Genesis 22

Genesis 22

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The Sacrifice of Isaac

22 After these things God tested Abraham and said to him, “Abraham!” And he said, “Here I am.” He said, “Take your son, your only son Isaac, whom you love, and go to the land of Moriah, and offer him there as a burnt offering on one of the mountains of which I shall tell you.” So Abraham rose early in the morning, saddled his donkey, and took two of his young men with him, and his son Isaac. And he cut the wood for the burnt offering and arose and went to the place of which God had told him. On the third day Abraham lifted up his eyes and saw the place from afar. Then Abraham said to his young men, “Stay here with the donkey; I and the boy will go over there and worship and come again to you.” And Abraham took the wood of the burnt offering and laid it on Isaac his son. And he took in his hand the fire and the knife. So they went both of them together. And Isaac said to his father Abraham, “My father!” And he said, “Here I am, my son.” He said, “Behold, the fire and the wood, but where is the lamb for a burnt offering?” Abraham said, “God will provide for himself the lamb for a burnt offering, my son.” So they went both of them together.

When they came to the place of which God had told him, Abraham built the altar there and laid the wood in order and bound Isaac his son and laid him on the altar, on top of the wood. Then Abraham reached out his hand and took the knife to slaughter his son. But the angel of the LORD called to him from heaven and said, “Abraham, Abraham!” And he said, “Here I am.” He said, “Do not lay your hand on the boy or do anything to him, for now I know that you fear God, seeing you have not withheld your son, your only son, from me.” And Abraham lifted up his eyes and looked, and behold, behind him was a ram, caught in a thicket by his horns. And Abraham went and took the ram and offered it up as a burnt offering instead of his son. So Abraham called the name of that place, “The LORD will provide”; as it is said to this day, “On the mount of the LORD it shall be provided.”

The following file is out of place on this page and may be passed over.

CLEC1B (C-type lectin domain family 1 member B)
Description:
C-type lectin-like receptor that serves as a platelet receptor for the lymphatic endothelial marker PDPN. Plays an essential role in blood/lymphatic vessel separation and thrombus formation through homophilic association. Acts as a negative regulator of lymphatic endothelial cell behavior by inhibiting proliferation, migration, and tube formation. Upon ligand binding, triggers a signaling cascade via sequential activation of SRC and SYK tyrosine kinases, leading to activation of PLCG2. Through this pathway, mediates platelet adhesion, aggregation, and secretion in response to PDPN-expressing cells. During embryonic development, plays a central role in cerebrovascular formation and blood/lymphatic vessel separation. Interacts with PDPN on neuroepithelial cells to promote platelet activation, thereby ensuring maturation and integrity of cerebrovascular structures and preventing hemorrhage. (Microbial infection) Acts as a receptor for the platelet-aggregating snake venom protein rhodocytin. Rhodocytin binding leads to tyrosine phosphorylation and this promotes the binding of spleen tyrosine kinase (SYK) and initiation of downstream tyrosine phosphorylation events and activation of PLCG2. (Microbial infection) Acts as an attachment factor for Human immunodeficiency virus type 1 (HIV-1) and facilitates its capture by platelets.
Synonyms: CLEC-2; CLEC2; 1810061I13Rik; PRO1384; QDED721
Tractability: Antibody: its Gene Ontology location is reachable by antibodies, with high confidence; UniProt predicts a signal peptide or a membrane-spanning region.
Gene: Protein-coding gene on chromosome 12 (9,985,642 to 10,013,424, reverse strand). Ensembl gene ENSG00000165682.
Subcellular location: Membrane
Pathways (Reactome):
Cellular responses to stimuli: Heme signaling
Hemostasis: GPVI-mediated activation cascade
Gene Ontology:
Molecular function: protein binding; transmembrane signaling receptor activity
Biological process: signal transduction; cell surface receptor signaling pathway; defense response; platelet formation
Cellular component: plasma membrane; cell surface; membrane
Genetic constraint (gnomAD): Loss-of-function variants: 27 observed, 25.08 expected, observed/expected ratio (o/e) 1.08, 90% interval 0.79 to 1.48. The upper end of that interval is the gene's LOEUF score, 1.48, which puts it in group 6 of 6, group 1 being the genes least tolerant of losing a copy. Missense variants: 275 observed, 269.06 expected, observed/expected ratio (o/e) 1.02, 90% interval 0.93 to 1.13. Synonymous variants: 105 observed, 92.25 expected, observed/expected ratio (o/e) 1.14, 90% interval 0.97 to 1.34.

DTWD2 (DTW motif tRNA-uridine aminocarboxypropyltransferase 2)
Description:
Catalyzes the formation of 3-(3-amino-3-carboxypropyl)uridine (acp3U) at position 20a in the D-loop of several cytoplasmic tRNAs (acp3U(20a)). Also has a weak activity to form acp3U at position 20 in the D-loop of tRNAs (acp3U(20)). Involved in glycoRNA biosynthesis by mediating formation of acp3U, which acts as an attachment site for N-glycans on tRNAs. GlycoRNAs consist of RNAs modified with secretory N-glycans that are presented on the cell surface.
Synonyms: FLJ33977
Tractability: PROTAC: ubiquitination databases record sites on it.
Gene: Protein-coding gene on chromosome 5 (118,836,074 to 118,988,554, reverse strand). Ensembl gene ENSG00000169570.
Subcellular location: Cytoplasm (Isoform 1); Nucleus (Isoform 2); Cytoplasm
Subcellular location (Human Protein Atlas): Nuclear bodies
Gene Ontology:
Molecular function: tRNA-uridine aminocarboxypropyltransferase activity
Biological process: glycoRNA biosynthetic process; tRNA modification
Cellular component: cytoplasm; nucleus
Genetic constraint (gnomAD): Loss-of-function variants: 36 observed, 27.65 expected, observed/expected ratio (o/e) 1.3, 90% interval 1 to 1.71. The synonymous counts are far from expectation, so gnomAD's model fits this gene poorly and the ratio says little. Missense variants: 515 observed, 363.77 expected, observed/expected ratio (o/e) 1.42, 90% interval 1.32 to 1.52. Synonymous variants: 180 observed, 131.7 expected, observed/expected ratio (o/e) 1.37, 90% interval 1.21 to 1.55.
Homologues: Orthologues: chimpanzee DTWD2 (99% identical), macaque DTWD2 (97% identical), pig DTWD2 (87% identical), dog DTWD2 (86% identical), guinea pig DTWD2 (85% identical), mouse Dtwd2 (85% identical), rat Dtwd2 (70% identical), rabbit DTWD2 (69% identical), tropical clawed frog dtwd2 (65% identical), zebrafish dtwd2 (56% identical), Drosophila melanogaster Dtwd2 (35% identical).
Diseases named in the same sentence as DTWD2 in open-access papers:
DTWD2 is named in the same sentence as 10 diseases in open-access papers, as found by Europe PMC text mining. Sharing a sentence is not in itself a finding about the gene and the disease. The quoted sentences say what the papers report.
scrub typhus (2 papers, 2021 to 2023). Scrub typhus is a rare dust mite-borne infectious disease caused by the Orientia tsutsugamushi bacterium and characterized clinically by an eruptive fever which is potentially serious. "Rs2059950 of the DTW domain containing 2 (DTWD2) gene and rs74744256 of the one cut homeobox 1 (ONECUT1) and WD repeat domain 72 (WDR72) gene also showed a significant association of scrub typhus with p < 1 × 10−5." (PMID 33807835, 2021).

And the angel of the LORD called to Abraham a second time from heaven and said, “By myself I have sworn, declares the LORD, because you have done this and have not withheld your son, your only son, I will surely bless you, and I will surely multiply your offspring as the stars of heaven and as the sand that is on the seashore. And your offspring shall possess the gate of his enemies, and in your offspring shall all the nations of the earth be blessed, because you have obeyed my voice.” So Abraham returned to his young men, and they arose and went together to Beersheba. And Abraham lived at Beersheba.

Now after these things it was told to Abraham, “Behold, Milcah also has borne children to your brother Nahor: Uz his firstborn, Buz his brother, Kemuel the father of Aram, Chesed, Hazo, Pildash, Jidlaph, and Bethuel.” (Bethuel fathered Rebekah.) These eight Milcah bore to Nahor, Abraham’s brother. Moreover, his concubine, whose name was Reumah, bore Tebah, Gaham, Tahash, and Maacah.

(ESV)


Genesis 22 Commentary

by Hank Workman

Trust the Promiser, not the promise.